The DOJ reported that the network of skilled nursing homes and assisted living facilities provided access to thousands of Medicare and Medicaid beneficiaries. Many of these individuals did not qualify for skilled nursing home care or for placement in an assisted living facility, but were admitted anyway where they received medically unnecessary services that were billed to Medicare and Medicaid. Charges include allegations that they received kickbacks in order to steer these beneficiaries to other health care providers, who also performed medically unnecessary treatments that were billed to Medicare and Medicaid.

Ten years ago, Esformes paid $15.4 million to resolve civil federal health care fraud claims for unnecessarily admitting patients from his assisted living facilities into a Miami-area hospital. The fraudsters subsequently continued to engage in their fraudulent practices, employing sophisticated money laundering techniques to hide the scheme.

 

Richard P. Kusserow served as DHHS Inspector General for 11 years. He currently is CEO of Strategic Management Services, LLC (SM), a firm that has assisted more than 3,000 organizations and entities with compliance related matters. The SM sister company, CRC, provides a wide range of compliance tools including sanction-screening.

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Copyright © 2016 Strategic Management Services, LLC. Published with permission.

Few U.S. hospitals attain five-star quality of care

Only 2.2 percent of U.S. hospitals earned a five-star quality rating from CMS in its Overall Hospital Quality Star Rating (Star Rating) system, which reflects the level of patient care received. According to a CMS data brief preview and evaluation, 934 hospitals, or 20.3 percent, received a four-star overall hospital quality star rating. The most common rating was three stars, which was received by 1,770 hospitals, or 38.5 percent. Two stars were given to another 723 hospitals, or 15.7 percent, and 133, or 2.9 percent, received only one star.

Notably, another 937 hospitals, or more than 20 percent, were not assigned a rating. No star rating is assigned to hospitals that do not report or do not have the requisite minimum amount of data, which can occur for small or new facilities.

CMS’ Star Rating takes 62 existing quality measures already reported on the Hospital Compare website and summarizes them into a unified rating of one to five stars. Quality measures range from the routine care an individual receives when being treated for heart attacks and pneumonia to quality measures that focus on hospital-acquired infections, such as catheter-associated urinary tract infections.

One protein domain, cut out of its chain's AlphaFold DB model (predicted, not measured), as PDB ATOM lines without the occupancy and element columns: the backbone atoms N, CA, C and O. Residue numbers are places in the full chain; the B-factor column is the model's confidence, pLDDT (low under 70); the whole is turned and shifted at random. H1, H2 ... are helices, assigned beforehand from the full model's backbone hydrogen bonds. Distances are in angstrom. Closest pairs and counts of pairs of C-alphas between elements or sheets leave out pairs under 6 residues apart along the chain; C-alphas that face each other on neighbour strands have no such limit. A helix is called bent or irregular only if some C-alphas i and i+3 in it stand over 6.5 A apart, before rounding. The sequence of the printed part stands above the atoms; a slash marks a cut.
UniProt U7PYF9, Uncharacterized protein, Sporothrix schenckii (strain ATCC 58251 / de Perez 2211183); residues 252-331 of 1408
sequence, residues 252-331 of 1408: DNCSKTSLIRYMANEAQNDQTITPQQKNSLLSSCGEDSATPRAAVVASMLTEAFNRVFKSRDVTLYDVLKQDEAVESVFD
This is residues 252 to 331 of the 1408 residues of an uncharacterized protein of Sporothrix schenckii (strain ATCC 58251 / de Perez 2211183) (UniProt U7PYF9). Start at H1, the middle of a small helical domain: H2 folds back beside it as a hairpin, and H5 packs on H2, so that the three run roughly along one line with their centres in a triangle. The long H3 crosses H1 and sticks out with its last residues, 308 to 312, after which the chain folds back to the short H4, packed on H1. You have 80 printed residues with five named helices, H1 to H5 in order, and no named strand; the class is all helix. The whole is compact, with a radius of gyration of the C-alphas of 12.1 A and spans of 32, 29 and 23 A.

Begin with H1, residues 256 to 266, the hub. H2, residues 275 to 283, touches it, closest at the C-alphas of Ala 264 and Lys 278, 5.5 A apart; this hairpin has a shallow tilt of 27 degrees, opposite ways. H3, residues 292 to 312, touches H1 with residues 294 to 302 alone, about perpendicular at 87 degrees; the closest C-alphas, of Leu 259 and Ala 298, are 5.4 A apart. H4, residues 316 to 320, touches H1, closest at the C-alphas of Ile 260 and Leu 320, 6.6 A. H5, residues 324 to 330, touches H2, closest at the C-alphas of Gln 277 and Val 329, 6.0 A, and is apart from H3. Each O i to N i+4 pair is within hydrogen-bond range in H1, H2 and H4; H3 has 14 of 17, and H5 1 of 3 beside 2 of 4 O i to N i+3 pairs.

Transparency

CMS believes that star ratings spotlight excellence in health care quality and make it easier for consumers to use the information on the Hospital Compare website (see Care to compare? Hospital five-star rating system now available, Health Law Daily, April 16, 2015). This is consistent with the call for transparent, easily understood, and widely available public reporting found in the Patient Protection and Affordable Care Act (ACA) (P.L. 111-148). The ratings also support using quality measures as a key driver of health care system improvement.

CMS had previously delayed its intended April 21, 2016, release of overall hospital quality star ratings on its Hospital Compare website until at least July 2016. The delay was partly attributable to efforts raising concerns about whether the involved methodology for star ratings provided a fair, accurate, and meaningful representation of hospital performance.

Lawmakers and associations, alike, noted that a number of the quality measures that are the ratings’ foundation impact teaching hospitals that treat patients of low socioeconomic status, treat more complex patients, and perform various complicated surgeries (see Lawmakers’, hospitals’ wish upon star ratings temporarily granted, Health Law Daily, April 21, 2016).